J. Blake Johnson is vice-chair of Crowe & Dunlevy’s Cannabis Industry Practice Group.


By Paula Burkes

J. Blake Johnson is vice-chair of Crowe & Dunlevy’s Cannabis Industry Practice Group.

Oklahoma’s medical marijuana market fraught with pitfalls

Q: In just the first few days since applications were made available, the state has received more than 1,000 applications for marijuana business licenses, which is significantly more licenses than other medical-marijuana states have granted. Can just about anyone get a medical-marijuana business license in Oklahoma?

A: Under Oklahoma’s law, the industry is theoretically accessible to anyone who meets certain minimal qualifications and pays a modest $2,500 application fee. Nonetheless, we don’t expect that all of those who apply for a medical marijuana business license will be long-lasting participants in the market. Even with a permissive licensing scheme, the cultivation, processing and distribution of medical marijuana remains cost and labor intensive. The unique regulatory challenges faced by the medical marijuana industry compound the ordinary effort and expense required for a new business to succeed. Those participants who survive the early years of the industry’s evolution will be the ones who take seriously the predicaments posed by a frequently changing legal landscape and make plans to ensure they can effectively adapt.

Q: What are the first things one needs to consider when starting a medical marijuana business in Oklahoma?

A: Entity formation is an especially important. Selection of the appropriate business structure depends on the circumstances of each investor. Asset protection typically requires assembling a series of interacting business entities to reduce overall exposure. Competently organizing matters at this stage is also important to tax planning. Because of the extraordinarily punitive treatment of marijuana businesses by federal and state tax law, business operators who do not effectively plan to reduce this liability risk face a tax bill that could put them out of business before they break even on their investment. Importantly, industry participants should be suspicious of any lawyer who claims to be an “expert” in these areas. The legal cannabis market is simply too new and too changing — in Oklahoma and elsewhere — for anyone to claim such expertise. The best qualified attorneys in this arena are those who have dedicated themselves, and remain vigilantly dedicated, to keeping up with real-time developments in both Oklahoma’s and America’s increasingly sophisticated cannabis industry.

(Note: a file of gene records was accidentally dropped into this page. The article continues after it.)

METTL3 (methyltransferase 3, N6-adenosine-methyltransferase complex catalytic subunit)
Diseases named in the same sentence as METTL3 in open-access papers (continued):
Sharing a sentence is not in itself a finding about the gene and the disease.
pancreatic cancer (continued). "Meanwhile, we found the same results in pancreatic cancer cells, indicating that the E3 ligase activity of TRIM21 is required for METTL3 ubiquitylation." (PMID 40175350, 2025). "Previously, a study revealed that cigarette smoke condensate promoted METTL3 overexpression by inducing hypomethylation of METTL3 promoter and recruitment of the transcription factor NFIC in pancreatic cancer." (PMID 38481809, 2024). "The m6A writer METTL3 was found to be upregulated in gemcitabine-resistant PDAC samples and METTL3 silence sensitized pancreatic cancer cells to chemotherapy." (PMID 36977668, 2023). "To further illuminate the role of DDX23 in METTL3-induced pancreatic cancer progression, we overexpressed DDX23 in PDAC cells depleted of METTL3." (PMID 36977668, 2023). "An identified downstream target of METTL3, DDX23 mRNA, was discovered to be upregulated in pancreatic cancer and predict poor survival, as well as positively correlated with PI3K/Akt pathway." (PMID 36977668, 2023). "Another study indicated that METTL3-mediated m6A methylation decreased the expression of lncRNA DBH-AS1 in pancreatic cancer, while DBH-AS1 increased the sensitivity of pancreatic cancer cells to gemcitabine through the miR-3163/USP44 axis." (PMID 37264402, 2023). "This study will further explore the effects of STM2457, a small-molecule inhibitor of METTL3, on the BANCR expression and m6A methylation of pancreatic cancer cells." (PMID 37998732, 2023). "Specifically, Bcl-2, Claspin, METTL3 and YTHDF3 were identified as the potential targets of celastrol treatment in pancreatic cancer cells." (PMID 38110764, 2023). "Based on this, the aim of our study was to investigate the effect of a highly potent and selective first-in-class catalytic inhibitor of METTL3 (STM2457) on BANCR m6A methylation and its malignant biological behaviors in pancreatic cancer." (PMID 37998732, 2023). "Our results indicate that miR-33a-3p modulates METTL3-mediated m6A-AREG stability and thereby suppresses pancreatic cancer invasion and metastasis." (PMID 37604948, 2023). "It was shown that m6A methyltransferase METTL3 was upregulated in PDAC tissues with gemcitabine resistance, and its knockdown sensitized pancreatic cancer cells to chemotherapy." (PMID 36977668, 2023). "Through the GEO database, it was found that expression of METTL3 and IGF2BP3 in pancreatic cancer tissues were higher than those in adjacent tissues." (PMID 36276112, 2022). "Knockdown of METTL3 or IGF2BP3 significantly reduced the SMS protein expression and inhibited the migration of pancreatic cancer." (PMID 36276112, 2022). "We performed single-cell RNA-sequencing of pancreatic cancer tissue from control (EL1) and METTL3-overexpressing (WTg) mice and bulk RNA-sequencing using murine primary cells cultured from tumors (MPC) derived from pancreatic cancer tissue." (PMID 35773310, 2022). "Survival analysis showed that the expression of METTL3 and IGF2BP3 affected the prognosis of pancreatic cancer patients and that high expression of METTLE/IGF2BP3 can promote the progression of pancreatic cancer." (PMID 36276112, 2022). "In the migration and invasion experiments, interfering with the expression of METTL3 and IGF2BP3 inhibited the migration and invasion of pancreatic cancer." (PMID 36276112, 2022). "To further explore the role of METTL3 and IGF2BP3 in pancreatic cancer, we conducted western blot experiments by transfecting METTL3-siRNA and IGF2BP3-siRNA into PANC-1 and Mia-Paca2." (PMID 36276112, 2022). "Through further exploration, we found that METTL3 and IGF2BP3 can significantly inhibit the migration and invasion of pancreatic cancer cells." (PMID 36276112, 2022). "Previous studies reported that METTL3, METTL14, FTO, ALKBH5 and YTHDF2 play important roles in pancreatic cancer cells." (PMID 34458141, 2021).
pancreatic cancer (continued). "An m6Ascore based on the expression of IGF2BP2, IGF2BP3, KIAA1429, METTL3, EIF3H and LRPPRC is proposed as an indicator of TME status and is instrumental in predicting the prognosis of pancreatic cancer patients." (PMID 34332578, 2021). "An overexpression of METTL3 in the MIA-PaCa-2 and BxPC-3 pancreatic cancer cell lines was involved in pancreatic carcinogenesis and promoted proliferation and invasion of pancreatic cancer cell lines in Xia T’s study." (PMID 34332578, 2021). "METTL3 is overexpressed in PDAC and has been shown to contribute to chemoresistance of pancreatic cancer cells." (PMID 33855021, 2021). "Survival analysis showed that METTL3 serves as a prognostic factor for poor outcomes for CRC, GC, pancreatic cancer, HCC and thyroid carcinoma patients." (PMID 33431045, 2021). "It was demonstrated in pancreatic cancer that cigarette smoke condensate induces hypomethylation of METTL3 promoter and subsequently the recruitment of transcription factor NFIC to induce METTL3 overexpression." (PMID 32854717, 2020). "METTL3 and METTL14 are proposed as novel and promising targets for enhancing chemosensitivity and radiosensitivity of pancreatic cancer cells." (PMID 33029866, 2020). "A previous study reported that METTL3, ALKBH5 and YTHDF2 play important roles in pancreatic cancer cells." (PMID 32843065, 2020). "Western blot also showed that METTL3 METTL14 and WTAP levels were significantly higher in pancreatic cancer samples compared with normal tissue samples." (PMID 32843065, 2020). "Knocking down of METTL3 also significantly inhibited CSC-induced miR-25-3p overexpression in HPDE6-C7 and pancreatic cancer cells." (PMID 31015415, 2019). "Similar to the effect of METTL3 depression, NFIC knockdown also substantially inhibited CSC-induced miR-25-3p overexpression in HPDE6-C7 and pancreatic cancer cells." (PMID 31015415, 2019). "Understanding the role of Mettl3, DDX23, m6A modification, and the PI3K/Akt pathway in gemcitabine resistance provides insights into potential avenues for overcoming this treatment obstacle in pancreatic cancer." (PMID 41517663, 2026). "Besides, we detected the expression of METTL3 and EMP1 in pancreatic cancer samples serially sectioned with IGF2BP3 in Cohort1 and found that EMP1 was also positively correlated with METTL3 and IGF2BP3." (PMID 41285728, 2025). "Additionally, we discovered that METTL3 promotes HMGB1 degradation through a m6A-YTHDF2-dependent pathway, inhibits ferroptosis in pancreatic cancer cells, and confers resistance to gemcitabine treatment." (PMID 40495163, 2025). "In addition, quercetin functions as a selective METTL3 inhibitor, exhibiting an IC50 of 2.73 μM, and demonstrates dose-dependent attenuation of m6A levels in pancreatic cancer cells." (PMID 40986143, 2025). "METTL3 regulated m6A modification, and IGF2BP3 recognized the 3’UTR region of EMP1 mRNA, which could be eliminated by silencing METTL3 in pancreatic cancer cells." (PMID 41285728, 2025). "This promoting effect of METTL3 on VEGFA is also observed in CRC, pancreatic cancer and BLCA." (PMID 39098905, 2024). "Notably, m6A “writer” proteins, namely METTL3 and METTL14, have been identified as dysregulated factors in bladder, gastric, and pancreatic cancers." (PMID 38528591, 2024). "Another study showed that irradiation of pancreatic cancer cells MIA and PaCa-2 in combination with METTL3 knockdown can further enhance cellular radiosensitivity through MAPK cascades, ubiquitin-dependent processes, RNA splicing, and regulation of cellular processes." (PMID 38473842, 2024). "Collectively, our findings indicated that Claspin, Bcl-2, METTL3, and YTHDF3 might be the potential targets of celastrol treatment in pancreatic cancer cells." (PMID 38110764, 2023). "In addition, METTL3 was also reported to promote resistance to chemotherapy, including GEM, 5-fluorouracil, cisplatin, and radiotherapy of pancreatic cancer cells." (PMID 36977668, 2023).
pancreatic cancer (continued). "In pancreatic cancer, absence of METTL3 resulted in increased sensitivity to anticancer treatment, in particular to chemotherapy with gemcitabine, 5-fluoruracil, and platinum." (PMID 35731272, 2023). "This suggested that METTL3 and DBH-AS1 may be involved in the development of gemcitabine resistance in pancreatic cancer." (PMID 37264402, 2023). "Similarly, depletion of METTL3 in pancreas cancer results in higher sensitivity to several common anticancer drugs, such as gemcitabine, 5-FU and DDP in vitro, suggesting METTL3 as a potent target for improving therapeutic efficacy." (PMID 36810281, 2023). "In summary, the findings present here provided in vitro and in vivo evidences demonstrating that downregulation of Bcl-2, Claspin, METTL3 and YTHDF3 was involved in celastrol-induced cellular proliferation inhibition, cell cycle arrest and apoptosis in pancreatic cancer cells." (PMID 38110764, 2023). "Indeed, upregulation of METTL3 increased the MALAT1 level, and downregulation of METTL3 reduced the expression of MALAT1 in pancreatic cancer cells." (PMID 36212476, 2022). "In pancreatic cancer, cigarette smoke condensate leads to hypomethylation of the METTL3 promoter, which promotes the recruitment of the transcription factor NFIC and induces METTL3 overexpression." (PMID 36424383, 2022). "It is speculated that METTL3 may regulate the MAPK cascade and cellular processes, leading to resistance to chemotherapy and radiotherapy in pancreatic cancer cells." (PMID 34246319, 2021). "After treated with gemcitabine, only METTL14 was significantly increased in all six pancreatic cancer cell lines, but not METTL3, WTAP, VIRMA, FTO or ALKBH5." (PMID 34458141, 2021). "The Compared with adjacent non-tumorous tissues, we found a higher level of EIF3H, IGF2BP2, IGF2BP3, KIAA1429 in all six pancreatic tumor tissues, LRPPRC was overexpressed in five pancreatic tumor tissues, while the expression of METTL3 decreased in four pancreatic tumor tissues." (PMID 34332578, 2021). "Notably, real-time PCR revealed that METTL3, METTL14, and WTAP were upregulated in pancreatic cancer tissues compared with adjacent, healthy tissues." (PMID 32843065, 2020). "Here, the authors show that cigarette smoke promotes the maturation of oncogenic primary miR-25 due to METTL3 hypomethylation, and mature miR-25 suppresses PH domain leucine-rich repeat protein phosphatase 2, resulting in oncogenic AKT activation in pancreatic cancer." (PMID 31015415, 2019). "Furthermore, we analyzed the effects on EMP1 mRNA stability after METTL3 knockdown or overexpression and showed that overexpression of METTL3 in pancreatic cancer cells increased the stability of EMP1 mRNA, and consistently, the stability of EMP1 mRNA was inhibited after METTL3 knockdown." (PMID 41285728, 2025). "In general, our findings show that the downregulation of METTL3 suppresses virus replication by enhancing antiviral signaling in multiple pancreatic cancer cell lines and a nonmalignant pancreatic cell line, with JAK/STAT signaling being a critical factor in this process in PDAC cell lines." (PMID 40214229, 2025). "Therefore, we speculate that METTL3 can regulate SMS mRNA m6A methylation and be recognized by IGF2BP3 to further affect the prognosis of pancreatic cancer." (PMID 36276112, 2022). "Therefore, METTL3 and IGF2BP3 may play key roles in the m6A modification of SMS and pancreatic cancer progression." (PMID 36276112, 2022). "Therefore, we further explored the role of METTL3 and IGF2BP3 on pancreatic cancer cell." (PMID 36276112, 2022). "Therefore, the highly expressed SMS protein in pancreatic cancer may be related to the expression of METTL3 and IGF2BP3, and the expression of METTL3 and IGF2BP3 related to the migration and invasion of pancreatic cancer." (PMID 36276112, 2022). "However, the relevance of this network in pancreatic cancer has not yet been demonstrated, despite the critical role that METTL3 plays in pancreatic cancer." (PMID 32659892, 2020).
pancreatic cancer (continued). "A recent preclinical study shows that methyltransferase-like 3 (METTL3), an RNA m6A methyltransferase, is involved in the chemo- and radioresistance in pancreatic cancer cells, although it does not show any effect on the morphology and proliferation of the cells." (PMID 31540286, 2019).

Q: What is the most overlooked legal concern for medical marijuana businesses?

A: Intellectual property. First, most “ganja-preneurs” likely share our belief that liberalization of federal marijuana law is inevitable, if not imminent. When prohibition ends, we should expect state-level protectionist measures (like Oklahoma’s requirement that all marijuana sold in the state be grown here) to wither as well. When those restrictions erode and enormous corporate players are free to dominate the entire U.S. market, business owners will be forced to consider whether they own any assets of value to be sold or licensed to these giants. If they do own any valuable assets, they will likely be in their intellectual-property portfolio. Owning a well-developed and well-protected brand may be the difference between businesses that are simply run out of the market and those able to reap reward for their hard work and ingenuity. For this reason, we discourage all clients from selecting purely descriptive trade names (e.g., “Oklahoma Cannabis Club”) that will be extremely difficult to protect. Second, brand wars are common in emerging industries and soon will cause frequent litigation in the medical-marijuana community. Already, cannabis businesses in Colorado and California have been the targets of trademark-infringement suits by large corporate interests like Gorilla Glue and Tapatio. Before pouring coveted resources into any branding strategy, every medical marijuana business should consult an intellectual-property attorney to avoid ending up on the wrong end of one of these expensive lawsuits.

Previously published on The Oklahoman, September 12, 2018.